Source/Disclosures
Disclosures: Novartis funded this study. Lapin reports she received research funding from Novartis. Please see the study for all other authors’ relevant financial disclosures.
July 01, 2020
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Polyneuropathy pain predicts vascular events, mortality in type 2 diabetes

Source/Disclosures
Disclosures: Novartis funded this study. Lapin reports she received research funding from Novartis. Please see the study for all other authors’ relevant financial disclosures.
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Among adults with type 2 diabetes, those reporting polyneuropathy pain have a significantly higher rate of major vascular events and are 42% more likely to die of any cause than those without pain.

“About half of people with type 2 diabetes eventually develop polyneuropathy, and patients with diabetic polyneuropathy may or may not report pain,” Brittany Lapin, PhD, MPH, assistant staff in biostatistics at the Center for Outcomes Research and Evaluation at Cleveland Clinic, told Healio. “Investigation and clinical review of pain in diabetic polyneuropathy thus far has largely focused on pharmacological management and associations with poorer quality of life. Our observational study found heretofore unrecognized associations of vascular disease and mortality with pain in diabetic polyneuropathy.”

“A pain history should be proactively sought because it may not be reported.” Brittany Lapin, PhD, MPH

In a retrospective study, Lapin and colleagues analyzed data from 43,945 adults with type 2 diabetes assessed between 2009 and 2016 (mean age, 65 years; 52.1% women). Using an electronic algorithm, researchers classified patients as having no polyneuropathy, polyneuropathy plus pain or polyneuropathy with no pain. Primary outcomes were the number of vascular events and time to death. Researchers used negative binomial and Cox proportional models to evaluate independent associations between polyneuropathy plus pain with outcomes.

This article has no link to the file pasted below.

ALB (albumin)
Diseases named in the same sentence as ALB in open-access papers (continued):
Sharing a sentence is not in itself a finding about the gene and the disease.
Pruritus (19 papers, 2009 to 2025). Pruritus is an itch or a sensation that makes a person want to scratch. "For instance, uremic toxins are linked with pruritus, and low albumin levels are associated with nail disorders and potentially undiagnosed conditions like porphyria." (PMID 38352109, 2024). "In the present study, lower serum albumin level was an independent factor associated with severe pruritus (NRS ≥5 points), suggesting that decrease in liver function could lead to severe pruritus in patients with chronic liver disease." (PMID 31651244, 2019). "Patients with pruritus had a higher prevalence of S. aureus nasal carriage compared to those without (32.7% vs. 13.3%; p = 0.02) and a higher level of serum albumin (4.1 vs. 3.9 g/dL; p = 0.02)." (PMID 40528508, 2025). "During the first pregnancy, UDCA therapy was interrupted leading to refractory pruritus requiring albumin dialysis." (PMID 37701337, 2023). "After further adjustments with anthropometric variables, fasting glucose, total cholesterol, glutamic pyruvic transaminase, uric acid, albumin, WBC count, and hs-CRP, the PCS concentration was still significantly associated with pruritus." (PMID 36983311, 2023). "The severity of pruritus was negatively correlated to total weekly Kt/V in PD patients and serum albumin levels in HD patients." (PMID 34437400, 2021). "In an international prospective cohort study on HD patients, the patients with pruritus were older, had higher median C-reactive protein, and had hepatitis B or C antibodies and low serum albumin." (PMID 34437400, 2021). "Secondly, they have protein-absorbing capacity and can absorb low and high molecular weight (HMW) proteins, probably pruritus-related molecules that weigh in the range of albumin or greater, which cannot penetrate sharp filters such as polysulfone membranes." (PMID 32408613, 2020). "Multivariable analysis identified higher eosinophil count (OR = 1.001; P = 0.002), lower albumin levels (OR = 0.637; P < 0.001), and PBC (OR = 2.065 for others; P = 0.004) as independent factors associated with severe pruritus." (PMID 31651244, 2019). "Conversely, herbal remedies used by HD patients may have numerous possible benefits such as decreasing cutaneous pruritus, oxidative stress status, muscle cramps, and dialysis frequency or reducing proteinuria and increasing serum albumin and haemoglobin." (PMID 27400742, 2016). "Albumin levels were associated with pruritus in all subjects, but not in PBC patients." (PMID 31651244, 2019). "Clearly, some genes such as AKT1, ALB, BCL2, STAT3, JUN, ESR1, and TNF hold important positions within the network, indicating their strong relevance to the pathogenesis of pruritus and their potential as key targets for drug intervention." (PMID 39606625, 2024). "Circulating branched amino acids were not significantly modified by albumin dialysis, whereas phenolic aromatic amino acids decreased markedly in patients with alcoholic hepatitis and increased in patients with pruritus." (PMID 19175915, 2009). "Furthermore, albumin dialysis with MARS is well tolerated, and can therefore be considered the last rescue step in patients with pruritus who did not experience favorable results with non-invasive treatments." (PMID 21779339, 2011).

Within the cohort, 13,910 patients (31.7%) had polyneuropathy; among those with polyneuropathy, 9,104 patients (65.4%) had polyneuropathy plus pain and 4,806 patients (34.6%) had polyneuropathy with no pain.

Researchers observed vascular events among 15.1% of patients with no polyneuropathy, 26.4% of patients with polyneuropathy plus pain and 20.9% of patients with polyneuropathy with no pain.

Polyneuropathy plus pain was a predictor of number of vascular events, with an incidence rate ratio (IRR) of 1.55 (95% CI, 1.29-1.85) compared with no polyneuropathy. Additionally, those without polyneuropathy were 30% less likely to experience a vascular event (IRR = 0.7; 95% CI, 0.6-0.82) when compared with patients who had polyneuropathy plus pain.

Compared with patients who had polyneuropathy with no pain, those reporting pain were 42% more likely to die of any cause (HR = 1.42; 95% CI, 1.25-1.61).

“In clinical practice, providers need to be aware that pain in diabetic polyneuropathy is an indicator of increased vascular risk and mortality,” Lapin said. “A pain history should be proactively sought because it may not be reported, and those who report neuropathic pain should be targeted for aggressive vascular risk factor modification. Although this observation study does not demonstrate mediation of risk by pain, it is reasonable to aggressively control pain to improve quality of life and function.”

For more information:

Brittany Lapin, PhD, MPH, can be reached at Cleveland Clinic, 9500 Euclid Ave., JJ3-603, Cleveland, OH 44195; email: lapinb@ccf.org; Twitter: @CCLRI.